guerrillas occupied the site, followed by the Vietnamese army. When an uneasy peace was restored in 1986, the Archaeological Survey of India took up the project, replacing much of the French work with more modern and less intrusive techniques. At the invitation of the Cambodian government, the Japanese Government Team for Safeguarding Angkor began a four-year preservation and restoration project in November 1994, initially focused on the Bayon temple in Angkor Thom but extending to the outer buildings of Angkor Wat. Because of delays caused by the July 1997 conflicts in Cambodia, the program was extended into 1999.

Further reading

Fujioka, Michio Tsuenari Kazumori, and Chikao Mori. 1972. Angkor Wat. Tokyo: Kodansha International.

Mannikka, Eleanor, 1996. Angkor Wat: Time, Space, and Kingship. Honolulu: University of Hawaii Press.

Narasimhaiah, B. 1994. Angkor Wat, India’s Contribution in Conservation, 1986–1993. New Delhi: Archaeological Survey of India.

Appian Way


The Appian Way (Via Appia), the oldest and perhaps most famous Roman road, was built by the Censor Appius Claudius Caecus in 312 b.c. Enlarging a track between Rome and the Alban Hills and forming the main route to Greece and the eastern colonies, this so-called queen of roads (regina viarumeters) ran south from the Porta Capena in Rome’s Servian Wall to Capua. It passed through the Appii Forum to the coastal town of Anxur (now Terracina), 60 miles (100 kilometers) from Rome, to which point it was almost straight, despite crossing the steep Alban Hills and the swampy Pontine Marshes. In 190 b.c. it was extended to Brundisium (modern Brindisi) on the Adriatic coast—more than 350 miles (560 kilometers) from the capital and eighteen days’ march for a legion. Parts of it—now called the Via Appia Antica—remain in use after more than 2,000 years.

The medieval proverb “A thousand roads lead man forever toward Rome” was popularized in William Black’s Strange Adventures of a Phaeton (1872) as “All roads lead to Rome.” That was probably once true: the Romans built about 50,000 miles (80,000 kilometers) of paved roads throughout their empire, mainly to expedite movements of the legions. Inevitably, the system was put to wider use and eventually served all kinds of travelers: dignitaries, politicians, commercial traffic of all kinds, and even an official postal service.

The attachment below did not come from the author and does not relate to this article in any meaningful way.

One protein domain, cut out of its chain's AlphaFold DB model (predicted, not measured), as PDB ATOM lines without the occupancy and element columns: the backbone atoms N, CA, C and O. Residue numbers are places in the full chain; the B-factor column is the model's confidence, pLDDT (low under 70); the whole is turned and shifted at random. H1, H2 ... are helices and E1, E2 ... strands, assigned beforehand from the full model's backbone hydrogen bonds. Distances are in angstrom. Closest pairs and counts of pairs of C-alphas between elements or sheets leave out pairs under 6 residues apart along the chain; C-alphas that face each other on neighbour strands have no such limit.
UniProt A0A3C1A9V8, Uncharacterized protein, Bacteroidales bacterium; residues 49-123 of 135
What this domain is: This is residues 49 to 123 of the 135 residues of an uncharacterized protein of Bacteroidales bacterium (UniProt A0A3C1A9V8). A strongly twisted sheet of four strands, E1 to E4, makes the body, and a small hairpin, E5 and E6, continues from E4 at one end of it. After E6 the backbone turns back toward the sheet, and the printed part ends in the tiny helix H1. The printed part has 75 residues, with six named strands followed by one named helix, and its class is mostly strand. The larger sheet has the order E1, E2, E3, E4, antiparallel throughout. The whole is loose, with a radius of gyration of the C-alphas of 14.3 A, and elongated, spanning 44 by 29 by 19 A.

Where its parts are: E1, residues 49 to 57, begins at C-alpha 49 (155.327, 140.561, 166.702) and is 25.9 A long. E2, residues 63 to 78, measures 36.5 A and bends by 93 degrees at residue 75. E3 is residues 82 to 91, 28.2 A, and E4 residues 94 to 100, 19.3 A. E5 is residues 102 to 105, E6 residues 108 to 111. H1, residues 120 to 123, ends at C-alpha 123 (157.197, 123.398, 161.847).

Roman engineers efficiently developed road-building techniques to create enduring structures. Usually (but not always), roads were laid upon a carefully constructed embankment (agger) to provide a foundation—rubble laid in such a way as to provide proper drainage—for the base. The dimensions of the agger varied according to the importance of the road. Sometimes it may have been just a small ridge, but on major routes it could be up to 5 feet high and 50 wide (1.5 by 15 meters). For very minor roads no embankment was built, but two rows of curbstones defined the carriageway; the excavation between them was layered with stones and graded material, the topmost sometimes forming the pavement. Overall, the depth of a Roman road from the surface to the bottom of the base was up to 5 feet. It seems that road width varied according to function, importance, and topography. The widest (decumanus maximus) was 40 feet (12.2 meters) wide, while a minor road might be only 8 feet (2.4 meters). Rural thoroughfares were generally 20 feet (6 meters), but all roads became narrower over difficult terrain: some mountain passes, at less than 10 feet, were too narrow (and often too steep) for carts.

Although stone was sometimes transported from a few miles away, local material was normally used. Of course, that practice gave rise to differences in construction along the length of a road, as is evident in the Via Appia. At one place a 3-foot-thick (1-meter) bottom layer of earth and gravel from the neighboring mountains was consolidated between the curbs and covered by a thinner layer of gravel and crushed limestone, also contained by parallel rows of closely placed large stones. Elsewhere, a base layer of sand was covered with another of crushed limestone into which slabs of lava up to 15 inches (50 centimeters) thick were fixed. Stone surfaces were mandatory for urban streets after 174 b.c., but other